- General counsel are being asked to do more and keep costs down at the same time, a survey by Thomson Reuters Institute and the Legal Value Network finds.
- Eighty-five percent of respondents in 107 corporate legal departments say controlling costs is a priority even as 65% say their matter volumes are increasing.
- “Corporate law departments continue to face the brunt of pressure points involving cost control, increasing workloads, and staffing concerns,” say analysts in the 2022 Legal Department Operations Index.
Forty-nine percent of corporate law professionals say bringing more legal work in-house is a priority, yet 59% say their budget is either flat or decreasing.
That’s leading to an increased effort to adopt efficiency-creating technologies, with 71% calling that a priority.
The top technology adoptions are for e-billing and matter management, e-signatures and legal research. More sophisticated technologies, like those that automate workflows or use robotic processing, remain rare.
Meanwhile, much of the technology that departments have brought on board is underused, in part because few departments have dedicated legal ops teams that can help with adoption.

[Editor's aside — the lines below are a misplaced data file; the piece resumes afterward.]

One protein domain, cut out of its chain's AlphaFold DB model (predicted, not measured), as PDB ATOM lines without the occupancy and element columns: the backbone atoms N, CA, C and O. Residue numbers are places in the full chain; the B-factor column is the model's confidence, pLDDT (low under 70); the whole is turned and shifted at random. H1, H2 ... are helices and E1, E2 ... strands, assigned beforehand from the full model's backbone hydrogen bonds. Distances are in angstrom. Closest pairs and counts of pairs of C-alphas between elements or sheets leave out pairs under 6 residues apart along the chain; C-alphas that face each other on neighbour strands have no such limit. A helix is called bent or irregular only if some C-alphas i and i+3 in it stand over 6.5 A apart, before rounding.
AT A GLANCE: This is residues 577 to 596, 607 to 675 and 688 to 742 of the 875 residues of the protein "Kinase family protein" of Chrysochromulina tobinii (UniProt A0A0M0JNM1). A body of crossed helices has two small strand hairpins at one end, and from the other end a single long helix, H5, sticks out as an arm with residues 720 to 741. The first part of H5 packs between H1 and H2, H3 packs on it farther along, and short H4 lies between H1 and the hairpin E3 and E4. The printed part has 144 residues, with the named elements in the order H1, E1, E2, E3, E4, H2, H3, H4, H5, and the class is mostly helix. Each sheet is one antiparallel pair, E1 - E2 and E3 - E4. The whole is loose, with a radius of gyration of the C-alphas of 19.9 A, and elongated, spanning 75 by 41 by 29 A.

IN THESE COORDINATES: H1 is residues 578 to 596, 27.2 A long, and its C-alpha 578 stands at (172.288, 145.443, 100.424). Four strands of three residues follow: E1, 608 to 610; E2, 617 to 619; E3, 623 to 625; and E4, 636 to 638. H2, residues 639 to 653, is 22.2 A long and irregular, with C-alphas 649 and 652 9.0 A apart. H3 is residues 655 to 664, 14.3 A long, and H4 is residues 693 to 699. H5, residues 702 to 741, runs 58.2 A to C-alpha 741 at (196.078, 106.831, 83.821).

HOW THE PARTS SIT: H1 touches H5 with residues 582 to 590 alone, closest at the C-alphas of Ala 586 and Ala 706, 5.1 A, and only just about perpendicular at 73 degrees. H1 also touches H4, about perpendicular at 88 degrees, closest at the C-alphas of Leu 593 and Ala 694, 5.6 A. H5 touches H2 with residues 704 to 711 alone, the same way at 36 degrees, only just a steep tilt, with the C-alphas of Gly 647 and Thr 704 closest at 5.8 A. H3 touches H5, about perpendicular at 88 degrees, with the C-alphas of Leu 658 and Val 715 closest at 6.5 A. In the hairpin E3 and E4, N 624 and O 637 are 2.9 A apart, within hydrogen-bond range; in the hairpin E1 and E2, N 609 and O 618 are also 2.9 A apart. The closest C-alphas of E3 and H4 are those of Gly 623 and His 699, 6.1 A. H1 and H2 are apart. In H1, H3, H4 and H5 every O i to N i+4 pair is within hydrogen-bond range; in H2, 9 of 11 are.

There’s a “sense of frustration among legal department operations professionals concerning the pace of change around technology,” the report says.
The biggest cost issue remains the use of outside firms.
Forty-four percent of departments say they’re spending more than $10 million a year on that.
Keeping these costs down is the budget priority of 85% of legal departments, and yet 47% say the cost is nevertheless going up and 52% say they’re bringing more legal matters in-house.
The main cost-control tactic is simply enforcing the department’s billing guidelines and seeking reductions in invoices and fees. More aggressive measures, like using a competitive bidding process, working with firms that accept a flat fee or other alternative fee arrangements remain little used.
“It’s possible these tactics have a low ranking simply because they have not proven particularly effective, [but] it’s more likely they are viewed as less effective because their actual use remains relatively rare,” the report says.
Seventy-three percent of departments say they have some legal ops staff, but the figure is probably an overstatement because it includes paralegals or administrative assistants who are tasked with work on operations and aren’t specialists hired for the purpose.
“The function of managing legal operations is spread very widely across roles,” the report says. “Also, legal operations tasks are unlikely to be confined to one particular role or job title.”